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Page last updated at 07:25 GMT, Wednesday, 18 January 2012
Today: Wednesday 18th January

There is to be new guidance on the "joint enterprise" law which allows gang members not directly involved in a killing to be accused of murder. A damning report on the famine in East Africa says thousands died needlessly because of the slow response of the international community. And also on today's programme, should there be a minimum age to hold a shotgun licence?

Business news with Simon Jack on the possible outcome of fresh negotiations between the Greek government and the country's many creditors after the collapse of previous talks.

The public is being urged to take part in a survey of hedgehogs to see if climate change is having an impact on their hibernation and survival. Dr Pat Morris, mammal expert from London University explains that there has been a population drop over the last decade.

New guidelines are to be produced by the Crown Prosecution Service to simplify the law on gang murders, which will allow every member of a gang to be charged with murder even if only one of them carried out the killing. Gloria Morrison of Joint Enterprise Not Guilty by Association (JENGbA) explains her view that the so-called "joint enterprise" law is "complex and antiquated" and is responsible for the convictions of hundreds of innocent people.

The latest figures on unemployment are about to be released. Colin Blane in Scotland, Jim Fitzpatrick in Northern Ireland and Nick Servini in Wales outline the state of the labour market in their respective nations.

Business news with Simon Jack.

Wikipedia has limited access to the English language version of its website for 24 hours in protest at proposed legal changes to stop online piracy in the United States. Technology correspondent Rory Cellan-Jones has the details.

As part of the BBC's series 'Stargazing Live', the Somerset town of Dulverton is planning to turn off all of its lights at the same time in order to observe the night sky with as little light pollution as possible. Councillor Chris Nelder, mayor of Dulverton, outlines tonight's plans and Douglas Rice, chair of the nearby Tiverton Astronomy Society, explains what he will be looking out for.

Sport news with Garry Richardson.

At the moment, there is no minimum age for a gun licence in the UK. Labour MP Thomas Docherty describes why he wants to introduce a minimum age of 10 while David Taylor of the Countryside Alliance explains why he believes this move is unnecessary.

The paper review.

France has just been marking the 600th anniversary of the birth of Joan of Arc, the country's patron saint, who was burned at the stake by the English in 1431. Hugh Schofield reports on how her image, largely appropriated in France by the far-right, may be changing.

Thought for the day with John Bell of the Iona Community.

An article in a medical journal, Lancet Online, says that the regulation of medical devices including surgical instruments and surgical implants in this country is not fit for purpose. The Today programme's Tom Feilden explains why criticism is being aimed at the Medicines and Healthcare Products Regulatory Agency (MHPRA) and Brian Toft, emeritus professor of patient safety at Coventry University, outlines his view that EU regulation is at fault.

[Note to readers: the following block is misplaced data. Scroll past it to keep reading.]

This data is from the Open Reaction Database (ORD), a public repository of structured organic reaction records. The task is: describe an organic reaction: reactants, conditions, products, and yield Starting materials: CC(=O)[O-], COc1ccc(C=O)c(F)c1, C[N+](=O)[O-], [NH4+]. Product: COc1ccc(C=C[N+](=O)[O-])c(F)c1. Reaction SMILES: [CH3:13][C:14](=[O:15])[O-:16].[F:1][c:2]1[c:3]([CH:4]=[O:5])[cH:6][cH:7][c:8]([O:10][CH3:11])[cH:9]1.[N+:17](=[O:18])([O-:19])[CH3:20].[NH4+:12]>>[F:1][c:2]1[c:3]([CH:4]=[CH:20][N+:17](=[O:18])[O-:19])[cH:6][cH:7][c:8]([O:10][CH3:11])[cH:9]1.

BAA's chief executive Colin Matthews and the Mayor of London Boris Johnson react to the news that the government is to open a formal consultation on plans to build an airport in the Thames Estuary.

The Crown Prosecution Service is to issue new guidelines in England and Wales on "joint enterprise" cases that allow every member of a gang to be charged with murder even if only one of them carried out the killing. Lorraine Fraser, whose son Tyrone Clarke was stabbed to death in 2004, describes how current joint enterprise law was used in her sons case and Lord Ken Macdonald, former director of Public Prosecutions for England and Wales, outlines the complexities of the law.

Sport news with Garry Richardson.

Save the Children and Oxfam are issuing a joint report saying that, if the world is to learn a lesson from so-called failings in the response to the Horn of Africa emergency, it has to act fast to advert a dangerous food crisis in the Sahel region of West Africa. World Affairs correspondent Mike Wooldridge reports from Niger. And Save the Children's chief executive, Justin Forsyth, outlines their fears.

The prospect of a new airport being built out in the Thames Estuary was given a fresh boost today after it was announced that a formal consultation on it will take place. Chief political correspondent Norman Smith analyses what this may mean for the Liberal Democrats within the coalition partnership who have vigorously opposed the project.

Business news with Simon Jack. Tim Martin, founder and chairman of JD Wetherspoon, reflects on the latest rise in its sales figures and explains why he believes the euro "should go".
The Dickens House and Museum in London, which holds so much Dickensian material, celebrates the bicentenary of the author's birth but is causing uproar among enthusiasts by closing from April to December this year for building work. Dr Florian Schweizer, the museum's director, explains why and the great-great-great granddaughter of Dickens and patron of the House and Museum, Lucinda Hawksley, expresses her anger at the move.

Websites such as Wikipedia are shutting down for 24 hours in protest at changes to US legislation to end online piracy. Telegraph columnist Harry Mount and Olivia Solon, associate editor of, discuss what life would be like without the internet.


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